Wingnut Wings 1/32 Hansa-Brandenburg W.29

KIT #: 320010
PRICE: $89.00 SRP, includes shipping
DECALS: Five options
REVIEWER: Tom Cleaver


            The Hansa-Brandenburg W.29 is alleged to have been designed one night on the back of a cabaret wine list by Chief Designer Ernst Heinkel, and was essentially a monoplane redesign of the earlier Hansa‑Brandenburg W.12 biplane.  The wing had nearly the wing area of the biplane, though the advanced monoplane design had greatly improved performance due to the reduction in drag.  This was achieved because the highly rigid nature of the float and strut arrangement obviated the need for bracing wires.

             Three prototypes - numbers 2204,2205 and 2206 - were built in January 1918, each powered by a different engine for comparison purposes, 2204 had the 150hp Benz Bz.III, 2205 the  185hp BMW IIIa and 2206 the 160hp Daimler‑Mercedes D.III. The 150hp Benz Bz.III was chosen, most likely because of priority being given to land based fighter aircraft for the higher performance engines. When production began in April 1918, the W.29 was produced in 2 versions: 156 C3MG aircraft, equipped with 3 machine guns, and 43 C2MGHFT aircraft, with 2 machine guns and wireless equipment.  121 W.29s were powered by the 150hp Benz Bz.III, 66 with the 185hp Bz.IIIa and 11 with the 185hp BMW IIIa engine. An order for 30 160hp Daimler‑Mercedes D.III powered aircraft placed in September 1918 was canceled after the armistice.

             As perhaps the most advanced seaplane to be used during the Great War, the W.29 saw a lengthy post-war service with the Deutsche Luft‑Reederei (German Air Carrier) and in Norway.  Fifteen W.29s were license-built in Denmark, as the H.M.I, while something between 156 and 310 aircraft were produced in Japan, as the Hansa‑Shiki Suijo Teisatsuki ‑ Hansa Type Reconnaissance Seaplane - for the Imperial Japanese Navy.  The W.33, a slightly larger, more powerful version of the W.29, powered by a 260 h.p. Mercedes engine, was ordered in April 1918, but only seven were completed in Germany before the Armistice; post-war, 102 were license built in Finland as the IVL A.22, while 30 were built in Norway. The final IVL A.22 was not retired from Finnish service until 1936.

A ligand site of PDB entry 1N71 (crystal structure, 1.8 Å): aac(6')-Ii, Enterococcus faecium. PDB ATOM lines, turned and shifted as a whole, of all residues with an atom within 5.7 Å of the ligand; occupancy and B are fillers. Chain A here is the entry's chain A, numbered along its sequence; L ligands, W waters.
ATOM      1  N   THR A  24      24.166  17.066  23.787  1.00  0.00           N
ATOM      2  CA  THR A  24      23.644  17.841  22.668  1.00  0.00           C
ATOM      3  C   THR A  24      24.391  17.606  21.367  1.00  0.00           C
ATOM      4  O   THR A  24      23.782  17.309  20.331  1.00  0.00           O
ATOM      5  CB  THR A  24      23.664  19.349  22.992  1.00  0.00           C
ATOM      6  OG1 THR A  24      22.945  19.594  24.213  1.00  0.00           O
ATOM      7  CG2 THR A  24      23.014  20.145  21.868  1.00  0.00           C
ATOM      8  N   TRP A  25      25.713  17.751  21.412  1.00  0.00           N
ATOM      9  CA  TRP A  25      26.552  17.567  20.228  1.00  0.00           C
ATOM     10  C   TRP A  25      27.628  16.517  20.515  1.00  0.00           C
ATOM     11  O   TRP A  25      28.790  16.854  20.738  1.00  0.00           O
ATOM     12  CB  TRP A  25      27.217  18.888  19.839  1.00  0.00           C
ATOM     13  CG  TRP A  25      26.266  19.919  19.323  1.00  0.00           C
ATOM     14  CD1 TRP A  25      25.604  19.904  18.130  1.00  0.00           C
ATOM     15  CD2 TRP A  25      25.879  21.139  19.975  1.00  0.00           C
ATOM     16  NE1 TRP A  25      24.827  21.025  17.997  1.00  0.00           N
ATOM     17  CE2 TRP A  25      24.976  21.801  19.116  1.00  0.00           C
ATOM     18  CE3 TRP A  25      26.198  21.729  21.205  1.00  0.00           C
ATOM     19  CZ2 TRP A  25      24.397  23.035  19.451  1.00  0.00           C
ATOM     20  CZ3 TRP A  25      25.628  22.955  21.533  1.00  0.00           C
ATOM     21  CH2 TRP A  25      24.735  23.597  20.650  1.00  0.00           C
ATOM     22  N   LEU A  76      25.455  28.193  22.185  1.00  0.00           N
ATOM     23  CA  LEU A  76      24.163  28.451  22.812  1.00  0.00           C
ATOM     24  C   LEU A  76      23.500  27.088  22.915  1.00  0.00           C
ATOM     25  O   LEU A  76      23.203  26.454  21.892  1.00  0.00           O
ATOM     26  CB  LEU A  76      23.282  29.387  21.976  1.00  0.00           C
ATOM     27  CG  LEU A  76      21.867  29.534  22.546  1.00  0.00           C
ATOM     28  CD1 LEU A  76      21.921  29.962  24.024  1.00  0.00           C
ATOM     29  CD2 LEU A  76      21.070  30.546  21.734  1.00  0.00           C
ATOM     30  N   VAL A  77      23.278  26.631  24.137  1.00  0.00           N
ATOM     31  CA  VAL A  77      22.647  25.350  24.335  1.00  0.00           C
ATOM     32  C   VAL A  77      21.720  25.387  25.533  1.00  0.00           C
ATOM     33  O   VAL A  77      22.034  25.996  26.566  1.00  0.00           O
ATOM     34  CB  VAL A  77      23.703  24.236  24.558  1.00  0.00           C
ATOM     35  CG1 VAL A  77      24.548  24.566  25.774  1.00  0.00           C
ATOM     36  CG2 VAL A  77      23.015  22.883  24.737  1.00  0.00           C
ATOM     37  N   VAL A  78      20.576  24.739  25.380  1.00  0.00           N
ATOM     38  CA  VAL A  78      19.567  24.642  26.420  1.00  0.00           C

Entering service beginning in April, 1918, the W.29s augmented the W.12 and W.19 seaplanes operating from Zeebrugge, Ostend, Borkum and Nordeney along the Channel and North Sea. Operating as fighters with a top speed of 110 m.p.h. and possessing excellent maneuverability, the W.29 was a dangerous adversary for the Short sea planes and Curtiss and Felixstowe flying boats.  The leading German pilot was Oberleutnant Friedrich Christiensen, a former member of the German Merchant Marine who was considerably older than the average Great War fighter pilot, being close to 40. 

             On July 6th, 1918, the British submarine C-25 was surprised on the surface by a formation of W.29s led by Christiansen. The submarine was old and not bullet proof.  In short order, its motors were out of action, while many of the crew, including the commander, were casualties. Eventually, C-25 was rescued and towed to Harwich, “leaking like a sieve,” with the damage all done by 7.62 mm machine‑gun fire.

             With its success, the Hansa‑Brandenburg monoplanes had a considerable influence on German seaplane design, with several similar types appearing in 1918 -  the Friedrichshafen FF 63, the Dornier Cs‑I, the Junkers J.11, and the L.F.G. Roland ME 8.  The influence of this aircraft can be seen in the design of the Arado Ar-196A, considered the most advanced shipboard floatplane used in the Second World War.


            I first became aware of the Hansa-Brandenburg W.29 about 50 odd years ago when I found the Harleyford “Aircraft of the 1914-1918 War” in the Denver Public Library.  The airplane was so different from everything else used during the war, it made quite an impact on me and I scratchbuilt a balsa model of it from the three-view drawing in the book.  Since then the W.29 has always been one of my favorite Great War airplanes.  It has appeared over the years in 1/72 scale, and Eduard released  a limited-run 1/48 kit back in 1998.  This kit by Wingnut Wings is the only one in 1/32 I am aware of, and is easily the best kit of this airplane available in any scale.

             The kit consists of 209 high quality injection molded parts in grey plastic, with optional parts for the 3-gun fighter and 2-gun radio- equipped aircraft, with tailplane parts for the prototype, early production and late production versions.  A highly-detailed Benz Bz.III 150hp engine is provided, along with beaching dollies and trestles to display the completed model.  The kit includes 13 photo‑etched metal detail parts and a metal wing spar, which gives excellent strength to the completed kit.  The fine in-scale rib tape detail on the wings and elevator is excellent.  Decals are provided for five different aircraft: the prototype, an early production and late production version, and one C2MG radio-equipped version.